For her 18th birthday, Lou Doillon was gifted a very special piece of jewellery by her mother, Jane Birkin: a Cartier Baignoire watch. Two decades later, the French artist turns the tables, lending her poise to celebrate its milestone.
Like the newly rendered watch, Doillon possesses a timeless individuality and free spirit that grows and expands, adapting to the world around it without ever altering its DNA. Whether she is creating new music, putting pen to paper or embodying a new character, she brings an ineffable quality to her work that is reflected in Cartier’s new campaign for the reimagined watches.
The Baignoire watch is a key part of Cartier’s watchmaking repertoire. After the square shape of the Santos watch in 1904 and the bold design of the Tortue in 1906, the Maison created a watch in 1912 with a rectangular case rounded at the ends. The concept continued to evolve until 1958, with a so-called “curved oval” watch, whose slightly curved case fits the contour of the wrist. This was the first appearance of the watch that was to be named the Baignoire in 1973, already displaying the volume it is known for and its signature details: a domed crystal, a dial with Roman numerals and a smooth gold ribbon. Since then, the Baignoire watch has remained true to itself, appearing in a number of variations.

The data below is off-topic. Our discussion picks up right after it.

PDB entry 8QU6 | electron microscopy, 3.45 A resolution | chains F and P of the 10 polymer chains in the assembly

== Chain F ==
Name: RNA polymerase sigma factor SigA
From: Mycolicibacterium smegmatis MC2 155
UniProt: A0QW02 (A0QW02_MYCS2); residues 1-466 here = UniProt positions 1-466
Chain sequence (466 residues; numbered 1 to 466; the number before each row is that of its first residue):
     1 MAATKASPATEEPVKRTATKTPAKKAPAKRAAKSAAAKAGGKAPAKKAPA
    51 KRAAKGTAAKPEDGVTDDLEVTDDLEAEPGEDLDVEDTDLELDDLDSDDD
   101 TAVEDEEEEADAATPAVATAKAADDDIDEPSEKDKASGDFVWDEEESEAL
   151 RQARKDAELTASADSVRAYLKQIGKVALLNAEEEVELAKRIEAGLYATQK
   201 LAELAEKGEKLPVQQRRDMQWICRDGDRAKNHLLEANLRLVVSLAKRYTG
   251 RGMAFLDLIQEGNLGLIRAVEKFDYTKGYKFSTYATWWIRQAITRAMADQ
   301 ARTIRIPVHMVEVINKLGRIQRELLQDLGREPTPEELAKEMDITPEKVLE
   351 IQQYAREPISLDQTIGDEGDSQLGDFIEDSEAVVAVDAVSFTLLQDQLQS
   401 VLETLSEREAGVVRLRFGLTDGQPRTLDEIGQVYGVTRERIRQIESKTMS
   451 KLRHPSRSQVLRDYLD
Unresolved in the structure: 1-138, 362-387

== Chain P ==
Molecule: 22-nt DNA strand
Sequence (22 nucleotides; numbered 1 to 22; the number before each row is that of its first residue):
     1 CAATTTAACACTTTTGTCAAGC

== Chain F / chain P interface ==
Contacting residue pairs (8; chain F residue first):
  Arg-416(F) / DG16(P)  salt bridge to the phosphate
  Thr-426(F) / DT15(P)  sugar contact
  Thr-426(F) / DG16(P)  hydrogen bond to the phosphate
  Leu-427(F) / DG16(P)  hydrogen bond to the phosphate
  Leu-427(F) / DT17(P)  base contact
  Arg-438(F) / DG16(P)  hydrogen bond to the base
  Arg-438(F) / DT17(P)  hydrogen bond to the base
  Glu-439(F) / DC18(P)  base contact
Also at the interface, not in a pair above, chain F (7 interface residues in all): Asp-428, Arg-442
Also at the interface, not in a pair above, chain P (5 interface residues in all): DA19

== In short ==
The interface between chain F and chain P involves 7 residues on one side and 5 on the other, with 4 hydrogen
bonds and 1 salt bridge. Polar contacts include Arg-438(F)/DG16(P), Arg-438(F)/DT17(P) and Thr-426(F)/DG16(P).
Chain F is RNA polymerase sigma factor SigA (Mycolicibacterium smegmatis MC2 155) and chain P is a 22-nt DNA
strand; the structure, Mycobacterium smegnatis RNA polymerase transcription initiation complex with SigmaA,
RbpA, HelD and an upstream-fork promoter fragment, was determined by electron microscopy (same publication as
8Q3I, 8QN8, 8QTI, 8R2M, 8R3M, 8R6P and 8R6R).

Like the house’s other core shapes, this iconic watch takes on infinite possible forms, each time resembling only itself.
Today it is reimagined once again to be both miniaturised and amplified. On a miniature case, the bangle encircles the delicate dial in gold. The watch takes on a new role through the delicacy of proportions and precision in craftsmanship, to be slipped on as an essential piece of jewellery that elegantly contrasts with a black leather strap.
Its second iteration sees the watch’s emblematic oval transform into a bangle that appears to flow like liquid gold—available in rose, yellow or white gold. The infinity of time is represented in the seamless circularity that wraps around the contours of the wrist with ease. Drawing upon the Maison’s dual identity as a jeweller and watchmaker, the craftsmen challenge what has been achieved and push the creative boundaries with a sense of curiosity. Proportions shift and functionality changes. Watches are no longer simply instruments for measuring time, or ornaments: they are objects of a third kind whose influence goes beyond what is expected of them.
“As Cartier was a jeweller before being a watchmaker, a Cartier watch blurs the boundaries between these two founding crafts and makes it possible to capture the best of both,” says Marie-Laure Cérède, creative director of jewellery and watchmaking for the house. “This combination has resulted in the sleek and sophisticated design of the mini Baignoire.”
“The combination of a beaded bracelet with a pure line and a miniature dial without any attributes gives this aesthetic reference to our heritage a sublime touch. The mini Baignoire becomes a piece of jewellery.”
This article originally appeared on Grazia International.
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